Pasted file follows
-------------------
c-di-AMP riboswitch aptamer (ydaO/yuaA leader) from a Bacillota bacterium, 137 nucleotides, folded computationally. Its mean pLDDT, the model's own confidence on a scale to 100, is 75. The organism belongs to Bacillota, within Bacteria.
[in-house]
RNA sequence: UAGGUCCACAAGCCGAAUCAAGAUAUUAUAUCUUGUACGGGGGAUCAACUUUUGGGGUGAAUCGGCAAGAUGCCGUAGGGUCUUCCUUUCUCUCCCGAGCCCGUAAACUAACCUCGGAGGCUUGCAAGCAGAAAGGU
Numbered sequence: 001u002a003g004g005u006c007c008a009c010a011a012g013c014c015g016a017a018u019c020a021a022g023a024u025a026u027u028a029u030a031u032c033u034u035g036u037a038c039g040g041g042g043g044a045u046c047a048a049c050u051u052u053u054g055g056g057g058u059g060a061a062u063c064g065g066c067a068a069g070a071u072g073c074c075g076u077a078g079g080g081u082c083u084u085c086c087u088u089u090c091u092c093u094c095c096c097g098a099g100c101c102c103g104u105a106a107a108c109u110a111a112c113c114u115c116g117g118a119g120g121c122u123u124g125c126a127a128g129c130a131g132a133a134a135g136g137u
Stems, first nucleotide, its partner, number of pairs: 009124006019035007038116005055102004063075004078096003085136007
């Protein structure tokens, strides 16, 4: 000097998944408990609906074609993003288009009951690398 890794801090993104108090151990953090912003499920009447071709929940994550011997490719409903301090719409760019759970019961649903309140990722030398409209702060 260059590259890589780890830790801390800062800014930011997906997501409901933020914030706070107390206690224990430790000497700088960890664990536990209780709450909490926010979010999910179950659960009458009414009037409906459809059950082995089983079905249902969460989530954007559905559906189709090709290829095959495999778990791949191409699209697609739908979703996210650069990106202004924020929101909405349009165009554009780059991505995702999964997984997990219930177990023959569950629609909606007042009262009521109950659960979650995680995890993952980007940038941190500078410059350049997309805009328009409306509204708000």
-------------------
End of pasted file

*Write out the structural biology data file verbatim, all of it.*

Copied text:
c-di-AMP riboswitch aptamer (ydaO/yuaA leader) from a Bacillota bacterium, 137 nucleotides, folded computationally. Its mean pLDDT, the model's own confidence on a scale to 100, is 75. The organism belongs to Bacillota, within Bacteria.
[in-house]
RNA sequence: UAGGUCCACAAGCCGAAUCAAGAUAUUAUAUCUUGUACGGGGGAUCAACUUUUGGGGUGAAUCGGCAAGAUGCCGUAGGGUCUUCCUUUCUCUCCCGAGCCCGUAAACUAACCUCGGAGGCUUGCAAGCAGAAAGGU
Numbered sequence: 001u002a003g004g005u006c007c008a009c010a011a012g013c014c015g016a017a018u019c020a021a022g023a024u025a026u027u028a029u030a031u032c033u034u035g036u037a038c039g040g041g042g043g044a045u046c047a048a049c050u051u052u053u054g055g056g057g058u059g060a061a062u063c064g065g066c067a068a069g070a071u072g073c074c075g076u077a078g079g080g081u082c083u084u085c086c087u088u089u090c091u092c093u094c095c096c097g098a099g100c101c102c103g104u105a106a107a108c109u110a111a112c113c114u115c116g117g118a119g120g121c122u123u124g125c126a127a128g129c130a131g132a133a134a135g136g137u
Stems, first nucleotide, its partner, number of pairs: 009124006019035007038116005055102004063075004078096003085136007
């Protein structure tokens, strides 16, 4: 000097998944408990609906074609993003288009009951690398 890794801090993104108090151990953090912003499920009447071709929940994550011997490719409903301090719409760019759970019961649903309140990722030398409209702060 260059590259890589780890830790801390800062800014930011997906997501409901933020914030706070107390206690224990430790000497700088960890664990536990209780709450909490926010979010999910179950659960009458009414009037409906459809059950082995089983079905249902969460989530954007559905559906189709090709290829095959495999778990791949191409699209697609739908979703996210650069990106202004924020929101909405349009165009554009780059991505995702999964997984997990219930177990023959569950629609909606007042009262009521109950659960979650995680995890993952980007940038941190500078410059350049997309805009328009409306509204708000």